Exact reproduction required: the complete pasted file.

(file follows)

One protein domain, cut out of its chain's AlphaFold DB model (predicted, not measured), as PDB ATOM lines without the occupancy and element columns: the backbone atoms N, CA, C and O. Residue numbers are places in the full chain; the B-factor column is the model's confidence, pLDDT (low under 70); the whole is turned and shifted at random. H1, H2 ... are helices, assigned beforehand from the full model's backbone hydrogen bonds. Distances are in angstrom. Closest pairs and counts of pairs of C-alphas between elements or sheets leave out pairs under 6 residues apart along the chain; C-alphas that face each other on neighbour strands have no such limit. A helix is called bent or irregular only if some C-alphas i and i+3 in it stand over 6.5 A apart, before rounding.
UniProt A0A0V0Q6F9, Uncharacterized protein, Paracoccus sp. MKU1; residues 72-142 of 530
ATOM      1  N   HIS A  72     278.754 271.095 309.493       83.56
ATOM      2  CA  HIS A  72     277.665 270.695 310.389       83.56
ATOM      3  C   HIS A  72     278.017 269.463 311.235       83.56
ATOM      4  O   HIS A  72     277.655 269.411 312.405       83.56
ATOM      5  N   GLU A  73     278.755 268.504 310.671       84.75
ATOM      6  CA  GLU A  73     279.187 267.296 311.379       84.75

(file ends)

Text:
One protein domain, cut out of its chain's AlphaFold DB model (predicted, not measured), as PDB ATOM lines without the occupancy and element columns: the backbone atoms N, CA, C and O. Residue numbers are places in the full chain; the B-factor column is the model's confidence, pLDDT (low under 70); the whole is turned and shifted at random. H1, H2 ... are helices, assigned beforehand from the full model's backbone hydrogen bonds. Distances are in angstrom. Closest pairs and counts of pairs of C-alphas between elements or sheets leave out pairs under 6 residues apart along the chain; C-alphas that face each other on neighbour strands have no such limit. A helix is called bent or irregular only if some C-alphas i and i+3 in it stand over 6.5 A apart, before rounding.
UniProt A0A0V0Q6F9, Uncharacterized protein, Paracoccus sp. MKU1; residues 72-142 of 530
ATOM      1  N   HIS A  72     278.754 271.095 309.493       83.56
ATOM      2  CA  HIS A  72     277.665 270.695 310.389       83.56
ATOM      3  C   HIS A  72     278.017 269.463 311.235       83.56
ATOM      4  O   HIS A  72     277.655 269.411 312.405       83.56
ATOM      5  N   GLU A  73     278.755 268.504 310.671       84.75
ATOM      6  CA  GLU A  73     279.187 267.296 311.379       84.75